Although much is known about the movements that bees make to communicate with one another, a new study conducted by the entomologists of the University of Minnesota has revealed more than 1,500 “waggle dances” used by the bees to indicate to their sisters the location of their favorite flowers.
The team of scientists has decoded the meaning of over 1,500 of these “dance steps”, offering important information for the protection of this species, which is seriously endangered by climate change and pesticides.
“The thing I think is the most interesting about bees is their communication,” said Morgan Carr-Markell, a PhD student at the University of Minnesota and the lead author of a new study published in the journal PLOS One.
Before European colonization, the the midwestern state was covered in prairie lands, but today less than two percent of the original grasslands remain. Many groups that deal with species protection and conservation are trying to revive the grasslands and recreate the conditions suitable for the survival of bees and other pollinating insects.
So Carr-Markell and his colleagues tried to answer two main questions: when are they most involved in foraging? And what types of flowers do bees prefer for pollen and nectar?
To find out, the researchers placed bee colonies (Apis mellifera) in glass-walled observation hives at two different sites: the Belwin Conservancy and the Cowling Arboretum of Carleton College in Minnesota.
Between 2015-2017, the team recorded the female bee dances in their hives.
The dance is explained in the following video, which was created by one of the co-authors of the Margaret Couvillon studio.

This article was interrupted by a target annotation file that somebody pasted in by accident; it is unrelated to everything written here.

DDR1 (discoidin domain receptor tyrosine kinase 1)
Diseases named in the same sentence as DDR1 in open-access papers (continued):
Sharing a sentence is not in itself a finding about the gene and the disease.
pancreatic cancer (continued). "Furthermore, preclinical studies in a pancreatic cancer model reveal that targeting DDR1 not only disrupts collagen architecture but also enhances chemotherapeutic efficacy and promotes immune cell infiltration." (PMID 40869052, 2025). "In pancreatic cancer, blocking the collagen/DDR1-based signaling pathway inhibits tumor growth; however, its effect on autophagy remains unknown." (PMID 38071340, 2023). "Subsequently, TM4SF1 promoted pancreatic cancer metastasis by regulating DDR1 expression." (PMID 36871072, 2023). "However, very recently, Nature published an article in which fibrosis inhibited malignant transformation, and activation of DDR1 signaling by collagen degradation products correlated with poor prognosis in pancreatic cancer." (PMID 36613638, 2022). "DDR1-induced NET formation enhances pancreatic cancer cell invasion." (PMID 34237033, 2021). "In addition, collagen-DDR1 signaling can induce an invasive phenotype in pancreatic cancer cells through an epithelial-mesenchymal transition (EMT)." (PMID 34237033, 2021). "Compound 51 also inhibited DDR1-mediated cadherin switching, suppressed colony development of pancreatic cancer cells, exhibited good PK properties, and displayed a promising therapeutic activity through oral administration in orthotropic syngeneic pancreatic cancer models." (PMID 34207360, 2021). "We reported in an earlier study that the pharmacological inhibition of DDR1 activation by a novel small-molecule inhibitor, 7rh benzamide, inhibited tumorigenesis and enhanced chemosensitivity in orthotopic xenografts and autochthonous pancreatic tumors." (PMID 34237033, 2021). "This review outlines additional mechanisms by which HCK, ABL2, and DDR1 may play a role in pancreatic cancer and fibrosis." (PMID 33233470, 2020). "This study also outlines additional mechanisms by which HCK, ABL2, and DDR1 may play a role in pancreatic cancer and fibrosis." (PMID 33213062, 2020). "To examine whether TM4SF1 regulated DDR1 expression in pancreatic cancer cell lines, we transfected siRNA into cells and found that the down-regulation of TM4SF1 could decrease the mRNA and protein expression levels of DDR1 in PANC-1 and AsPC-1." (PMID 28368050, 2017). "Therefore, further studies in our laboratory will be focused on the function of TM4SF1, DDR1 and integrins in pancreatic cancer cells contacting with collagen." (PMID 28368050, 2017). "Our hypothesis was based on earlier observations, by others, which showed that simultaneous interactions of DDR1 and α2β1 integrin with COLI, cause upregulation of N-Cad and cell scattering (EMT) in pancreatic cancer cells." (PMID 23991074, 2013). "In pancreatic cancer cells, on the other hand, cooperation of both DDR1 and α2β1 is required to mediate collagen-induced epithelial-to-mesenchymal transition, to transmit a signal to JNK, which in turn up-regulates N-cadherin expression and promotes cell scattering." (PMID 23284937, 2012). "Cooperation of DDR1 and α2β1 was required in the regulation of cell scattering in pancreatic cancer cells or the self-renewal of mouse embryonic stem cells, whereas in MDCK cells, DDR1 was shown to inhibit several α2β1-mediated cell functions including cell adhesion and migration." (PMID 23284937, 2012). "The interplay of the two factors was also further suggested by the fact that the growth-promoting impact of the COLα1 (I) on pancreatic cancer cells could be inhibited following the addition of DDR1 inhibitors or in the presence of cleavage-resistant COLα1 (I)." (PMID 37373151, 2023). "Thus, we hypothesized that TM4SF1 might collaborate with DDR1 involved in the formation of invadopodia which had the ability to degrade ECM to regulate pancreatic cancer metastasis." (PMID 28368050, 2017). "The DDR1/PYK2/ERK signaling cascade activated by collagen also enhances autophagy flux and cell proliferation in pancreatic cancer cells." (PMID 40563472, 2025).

In this video, one can notice a movement consisting of 8 gestures, in which the “ballerina” bee moves back and forth to define the direction of a patch of flowers with respect to the Sun on the horizon, creating an angle with its body. In the meantime, it reports the distance from the nearest pollen source in terms of seconds. Each second it moves in a straight line is equivalent to about 750 meters.
The number of repetitions of the dance seems to be related to how profitable the source of food is, as well as the speed with which the bee turns to repeat the “figure of eight”. By decoding and mapping the flowers reported by the bees in 1,528 dances, Carr-Markell and his team thus understood that honey bees were more likely to communicate with their sisters about the sources of nectar in the later part of the foraging season, in the months of August and September.
This could be due to the fact that the colonies are trying to stock up on extra supplies for the winter. In addition, they discovered which sources of pollen most loved by bees, namely the goldenrod and clovers.
Research comes at a difficult time for these insects who are facing various threats from mysterious pathogens, pests, pesticides as well as climate change that is changing ecosystems around the world.
We hope this new discovery will help them.